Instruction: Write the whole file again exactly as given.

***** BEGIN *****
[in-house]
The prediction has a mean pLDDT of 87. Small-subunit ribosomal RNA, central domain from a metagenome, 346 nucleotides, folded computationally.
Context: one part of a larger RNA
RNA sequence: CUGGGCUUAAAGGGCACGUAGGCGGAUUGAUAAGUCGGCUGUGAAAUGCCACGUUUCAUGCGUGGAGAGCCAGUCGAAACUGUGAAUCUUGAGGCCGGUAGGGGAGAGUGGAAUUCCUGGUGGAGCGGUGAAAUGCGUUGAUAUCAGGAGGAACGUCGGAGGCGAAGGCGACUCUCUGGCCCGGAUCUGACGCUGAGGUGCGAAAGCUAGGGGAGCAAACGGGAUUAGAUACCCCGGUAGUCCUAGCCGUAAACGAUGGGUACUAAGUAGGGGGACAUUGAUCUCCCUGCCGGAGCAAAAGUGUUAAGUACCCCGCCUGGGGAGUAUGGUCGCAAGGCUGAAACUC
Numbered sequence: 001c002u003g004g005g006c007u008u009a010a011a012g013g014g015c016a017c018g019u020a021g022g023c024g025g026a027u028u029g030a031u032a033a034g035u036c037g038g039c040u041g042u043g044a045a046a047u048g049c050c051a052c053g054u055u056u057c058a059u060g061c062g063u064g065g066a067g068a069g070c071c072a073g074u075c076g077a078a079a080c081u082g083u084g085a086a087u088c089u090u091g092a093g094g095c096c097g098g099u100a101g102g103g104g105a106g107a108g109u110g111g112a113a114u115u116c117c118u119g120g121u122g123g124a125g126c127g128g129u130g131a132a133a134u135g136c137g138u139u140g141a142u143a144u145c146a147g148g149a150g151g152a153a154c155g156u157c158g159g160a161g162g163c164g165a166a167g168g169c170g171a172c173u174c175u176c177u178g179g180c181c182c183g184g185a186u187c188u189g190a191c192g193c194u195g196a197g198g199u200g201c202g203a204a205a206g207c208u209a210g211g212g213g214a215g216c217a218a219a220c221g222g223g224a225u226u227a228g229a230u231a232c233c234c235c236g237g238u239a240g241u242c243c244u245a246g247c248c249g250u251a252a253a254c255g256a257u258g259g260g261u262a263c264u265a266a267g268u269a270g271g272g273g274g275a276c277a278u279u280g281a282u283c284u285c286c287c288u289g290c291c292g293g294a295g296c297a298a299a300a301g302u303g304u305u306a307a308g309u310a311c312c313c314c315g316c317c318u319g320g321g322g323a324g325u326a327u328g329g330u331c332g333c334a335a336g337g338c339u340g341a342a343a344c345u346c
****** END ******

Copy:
[in-house]
The prediction has a mean pLDDT of 87. Small-subunit ribosomal RNA, central domain from a metagenome, 346 nucleotides, folded computationally.
Context: one part of a larger RNA
RNA sequence: CUGGGCUUAAAGGGCACGUAGGCGGAUUGAUAAGUCGGCUGUGAAAUGCCACGUUUCAUGCGUGGAGAGCCAGUCGAAACUGUGAAUCUUGAGGCCGGUAGGGGAGAGUGGAAUUCCUGGUGGAGCGGUGAAAUGCGUUGAUAUCAGGAGGAACGUCGGAGGCGAAGGCGACUCUCUGGCCCGGAUCUGACGCUGAGGUGCGAAAGCUAGGGGAGCAAACGGGAUUAGAUACCCCGGUAGUCCUAGCCGUAAACGAUGGGUACUAAGUAGGGGGACAUUGAUCUCCCUGCCGGAGCAAAAGUGUUAAGUACCCCGCCUGGGGAGUAUGGUCGCAAGGCUGAAACUC
Numbered sequence: 001c002u003g004g005g006c007u008u009a010a011a012g013g014g015c016a017c018g019u020a021g022g023c024g025g026a027u028u029g030a031u032a033a034g035u036c037g038g039c040u041g042u043g044a045a046a047u048g049c050c051a052c053g054u055u056u057c058a059u060g061c062g063u064g065g066a067g068a069g070c071c072a073g074u075c076g077a078a079a080c081u082g083u084g085a086a087u088c089u090u091g092a093g094g095c096c097g098g099u100a101g102g103g104g105a106g107a108g109u110g111g112a113a114u115u116c117c118u119g120g121u122g123g124a125g126c127g128g129u130g131a132a133a134u135g136c137g138u139u140g141a142u143a144u145c146a147g148g149a150g151g152a153a154c155g156u157c158g159g160a161g162g163c164g165a166a167g168g169c170g171a172c173u174c175u176c177u178g179g180c181c182c183g184g185a186u187c188u189g190a191c192g193c194u195g196a197g198g199u200g201c202g203a204a205a206g207c208u209a210g211g212g213g214a215g216c217a218a219a220c221g222g223g224a225u226u227a228g229a230u231a232c233c234c235c236g237g238u239a240g241u242c243c244u245a246g247c248c249g250u251a252a253a254c255g256a257u258g259g260g261u262a263c264u265a266a267g268u269a270g271g272g273g274g275a276c277a278u279u280g281a282u283c284u285c286c287c288u289g290c291c292g293g294a295g296c297a298a299a300a301g302u303g304u305u306a307a308g309u310a311c312c313c314c315g316c317c318u319g320g321g322g323a324g325u326a327u328g329g330u331c332g333c334a335a336g337g338c339u340g341a342a343a344c345u346c